I grew up outside of Bozeman where I was always hiking, skiing or camping with my parents. I enjoyed that lifestyle, but I also enjoyed traveling to those fast-paced cities I wanted to live in some day. When I graduated, like most people my age, I had no idea what I wanted to do with my degree. I came home and got a job at the closest faraway place I could think of: The Huntley Front Desk. Now that I am wrapping up my third season in Big Sky I couldn't ask for a better place to be than in this beautiful mountain community.
There is something great about living in a resort town like Big Sky. You get the hustle and bustle of a city from time to time with peak seasons of guests, but you can also get away from it all within 10 minutes and find yourself in the middle of nowhere with no one in sight. Having that balance in life is something that not many people can say they have. The locals here all say that "we live where others vacation" but it is so much more than that. The people here all have things in common, but the best and most important thing we have in common is that we all really want to be here.
When socializing with these great people, I love to enjoy the activities and things that motivated me to move here in the first place. Such as walking to Ousel Falls, hiking up Yellow Mule or just sitting on my back deck enjoying an evening, there's always something to enjoy or discover outside. I also love trying out new restaurants and revisiting old favorites, and going to Music in the Mountains on Thursdays in the summer. For such a small town, we sure do have some great food and music to share.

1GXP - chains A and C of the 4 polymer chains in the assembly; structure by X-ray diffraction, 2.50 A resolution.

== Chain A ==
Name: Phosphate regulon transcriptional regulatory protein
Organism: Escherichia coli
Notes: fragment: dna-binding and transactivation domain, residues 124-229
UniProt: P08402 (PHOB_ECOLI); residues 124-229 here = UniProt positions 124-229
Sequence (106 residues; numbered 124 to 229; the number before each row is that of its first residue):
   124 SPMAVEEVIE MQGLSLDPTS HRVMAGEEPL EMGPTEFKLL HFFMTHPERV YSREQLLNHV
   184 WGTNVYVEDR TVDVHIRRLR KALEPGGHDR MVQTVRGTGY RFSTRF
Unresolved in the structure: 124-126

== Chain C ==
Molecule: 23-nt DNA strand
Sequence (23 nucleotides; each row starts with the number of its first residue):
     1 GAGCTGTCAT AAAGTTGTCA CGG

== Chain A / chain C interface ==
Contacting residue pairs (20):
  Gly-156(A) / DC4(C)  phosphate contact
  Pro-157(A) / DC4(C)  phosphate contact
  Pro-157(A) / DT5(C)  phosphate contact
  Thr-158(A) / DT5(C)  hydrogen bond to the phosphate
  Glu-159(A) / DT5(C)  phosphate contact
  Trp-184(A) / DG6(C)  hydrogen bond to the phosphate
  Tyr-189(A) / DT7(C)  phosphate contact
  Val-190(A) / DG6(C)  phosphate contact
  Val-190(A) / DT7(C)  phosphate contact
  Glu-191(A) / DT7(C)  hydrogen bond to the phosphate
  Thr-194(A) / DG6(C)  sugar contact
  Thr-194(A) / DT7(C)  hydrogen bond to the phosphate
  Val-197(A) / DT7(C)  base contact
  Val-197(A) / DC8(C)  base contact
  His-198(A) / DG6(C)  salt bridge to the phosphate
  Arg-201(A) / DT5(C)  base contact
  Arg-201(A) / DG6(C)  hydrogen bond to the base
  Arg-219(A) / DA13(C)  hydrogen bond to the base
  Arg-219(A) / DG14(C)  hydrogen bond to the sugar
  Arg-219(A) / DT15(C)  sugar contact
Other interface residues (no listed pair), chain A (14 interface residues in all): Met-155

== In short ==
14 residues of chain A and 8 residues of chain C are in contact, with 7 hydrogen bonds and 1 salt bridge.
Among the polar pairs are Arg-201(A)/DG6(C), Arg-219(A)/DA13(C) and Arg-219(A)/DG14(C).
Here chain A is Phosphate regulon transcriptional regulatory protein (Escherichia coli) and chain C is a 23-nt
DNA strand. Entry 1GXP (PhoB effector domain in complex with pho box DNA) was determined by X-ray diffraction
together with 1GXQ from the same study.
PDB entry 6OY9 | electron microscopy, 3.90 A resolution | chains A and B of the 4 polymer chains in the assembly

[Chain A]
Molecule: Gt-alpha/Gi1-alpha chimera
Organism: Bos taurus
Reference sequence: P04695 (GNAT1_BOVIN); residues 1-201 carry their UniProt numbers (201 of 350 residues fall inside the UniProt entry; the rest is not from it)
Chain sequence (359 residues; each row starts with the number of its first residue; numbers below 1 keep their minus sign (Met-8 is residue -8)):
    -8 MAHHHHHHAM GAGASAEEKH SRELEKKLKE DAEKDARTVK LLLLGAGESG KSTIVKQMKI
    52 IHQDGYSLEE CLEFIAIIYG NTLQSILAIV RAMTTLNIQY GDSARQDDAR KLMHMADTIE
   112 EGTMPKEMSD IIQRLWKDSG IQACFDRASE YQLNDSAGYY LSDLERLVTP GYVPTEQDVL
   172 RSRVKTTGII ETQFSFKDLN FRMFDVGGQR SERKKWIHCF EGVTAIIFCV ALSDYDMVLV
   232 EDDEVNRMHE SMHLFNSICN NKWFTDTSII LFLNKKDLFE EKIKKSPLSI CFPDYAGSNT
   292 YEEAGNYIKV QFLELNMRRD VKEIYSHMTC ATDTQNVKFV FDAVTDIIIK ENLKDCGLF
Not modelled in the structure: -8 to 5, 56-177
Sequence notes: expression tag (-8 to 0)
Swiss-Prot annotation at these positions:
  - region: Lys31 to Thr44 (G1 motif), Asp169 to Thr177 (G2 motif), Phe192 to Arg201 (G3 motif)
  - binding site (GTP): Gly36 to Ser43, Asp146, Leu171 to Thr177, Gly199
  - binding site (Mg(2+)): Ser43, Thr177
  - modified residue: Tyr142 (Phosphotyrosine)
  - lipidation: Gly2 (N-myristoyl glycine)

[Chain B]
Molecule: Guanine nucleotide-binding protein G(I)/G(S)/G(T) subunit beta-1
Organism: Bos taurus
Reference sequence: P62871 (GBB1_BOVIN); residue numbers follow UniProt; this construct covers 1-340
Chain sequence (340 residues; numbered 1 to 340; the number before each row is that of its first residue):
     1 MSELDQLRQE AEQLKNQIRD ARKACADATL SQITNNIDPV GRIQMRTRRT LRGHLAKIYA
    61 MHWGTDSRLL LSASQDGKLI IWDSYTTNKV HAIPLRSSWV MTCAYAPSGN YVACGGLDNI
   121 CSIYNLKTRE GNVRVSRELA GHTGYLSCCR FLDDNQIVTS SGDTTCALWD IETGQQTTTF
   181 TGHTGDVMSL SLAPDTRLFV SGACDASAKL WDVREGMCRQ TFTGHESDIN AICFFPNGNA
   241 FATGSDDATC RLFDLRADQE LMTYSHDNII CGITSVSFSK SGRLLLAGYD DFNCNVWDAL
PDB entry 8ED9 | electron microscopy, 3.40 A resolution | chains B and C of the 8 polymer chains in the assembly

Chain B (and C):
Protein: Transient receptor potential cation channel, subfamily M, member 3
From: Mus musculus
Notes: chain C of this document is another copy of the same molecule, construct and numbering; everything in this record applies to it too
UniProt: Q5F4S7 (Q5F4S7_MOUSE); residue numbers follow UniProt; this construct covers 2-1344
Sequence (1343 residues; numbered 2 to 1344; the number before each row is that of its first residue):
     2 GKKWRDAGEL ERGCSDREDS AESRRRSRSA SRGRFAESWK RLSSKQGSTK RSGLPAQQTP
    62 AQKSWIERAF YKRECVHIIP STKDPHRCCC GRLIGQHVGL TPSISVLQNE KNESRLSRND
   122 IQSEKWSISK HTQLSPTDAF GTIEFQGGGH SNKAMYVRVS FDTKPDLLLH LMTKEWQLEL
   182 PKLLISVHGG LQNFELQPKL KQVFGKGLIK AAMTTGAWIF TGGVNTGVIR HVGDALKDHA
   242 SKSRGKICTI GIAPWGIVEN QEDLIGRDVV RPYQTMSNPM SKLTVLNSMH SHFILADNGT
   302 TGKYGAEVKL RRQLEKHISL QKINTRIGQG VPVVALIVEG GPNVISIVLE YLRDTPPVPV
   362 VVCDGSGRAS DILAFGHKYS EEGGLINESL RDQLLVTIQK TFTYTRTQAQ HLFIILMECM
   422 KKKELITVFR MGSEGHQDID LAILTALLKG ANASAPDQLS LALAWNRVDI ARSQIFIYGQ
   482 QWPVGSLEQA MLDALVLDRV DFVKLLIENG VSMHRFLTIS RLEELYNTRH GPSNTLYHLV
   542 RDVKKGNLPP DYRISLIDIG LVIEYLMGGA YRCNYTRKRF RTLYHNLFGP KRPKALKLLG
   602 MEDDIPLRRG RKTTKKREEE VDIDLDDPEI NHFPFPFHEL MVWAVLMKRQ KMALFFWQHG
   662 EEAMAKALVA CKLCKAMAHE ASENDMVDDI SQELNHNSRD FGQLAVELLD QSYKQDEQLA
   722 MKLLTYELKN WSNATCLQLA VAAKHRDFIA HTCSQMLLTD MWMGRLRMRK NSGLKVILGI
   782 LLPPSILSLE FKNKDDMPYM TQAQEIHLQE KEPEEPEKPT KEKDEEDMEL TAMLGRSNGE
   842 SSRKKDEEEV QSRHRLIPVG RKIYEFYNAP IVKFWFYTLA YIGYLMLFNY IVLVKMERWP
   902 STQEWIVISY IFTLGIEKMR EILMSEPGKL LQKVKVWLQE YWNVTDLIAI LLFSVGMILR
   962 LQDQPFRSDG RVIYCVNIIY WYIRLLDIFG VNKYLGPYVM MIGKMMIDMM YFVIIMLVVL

In my new position as the Owner Communication Manager, I work with the owners of our hotel rooms and condos. Basically, I get to work with people who love this place as much as I do. I can go on a new hike in the area and tell someone about it and they are just as excited to discover it as I am. But overall, it is the people who live here and vacation here, people who legitimately love what they do and where they get to do it, that are the reason this place is so great. While I had other big city plans for my life, I would not change where I am at right now for anything.
Ellie (left) on the Ousel Falls hike in Big Sky.
The Rut 2014 kicked off on a brisk Friday morning at the Mountain Village Base Area at Big Sky Resort. The Vertical Kilometer promised to be challenging but a quick race to the top of Lone Peak. Salomon team runner Kilian Jornet impressed spectators and fellow racers with a Vertical K time of 46 minutes 12 seconds and a 50K time of 5 hours 09 minutes, taking first in both events. The Rut doubled in size since its inaugural year in 2013. Not only did the race bring out regional and local running fanatics, but brought the best of the best in the Ultramarathon world as the SkyRunning World Series Ultra Final. Congrats to all runners. Check out a few photos and highlight video from The Rut and see you next year.
Filmed and edited by Michael Jezak.
Captain America nearly at the Vertical K finish line at the top of Lone Peak. Photo: Anna Husted
Madison Base Area check point of The Rut 50K. Photo: Anna Husted
Kilian Jornet arriving at the 50K finish line at the base area of Big Sky Resort. Photo: Anna Husted
Emelie Forsberg crosses the 50K finish line, winning the women's overall division. Photo: Anna Husted
Men's overall second place finisher Sage Canaday shakes hands with first place finisher Kilian Jornet. Photo: Anna Husted
Mike Foote and Mike Wolfe of Missoula, Montana, started The Rut 12K & 50K in 2013 at Big Sky Resort. For 2014 they added the Vertical K on Friday, Sept. 13. More than 1,000 racers will be at Big Sky Resort this weekend to participate in The Rut and 50K Skyrunner World Series Ultra Final. Here's what Foote had to say about The Rut and ultramarathons: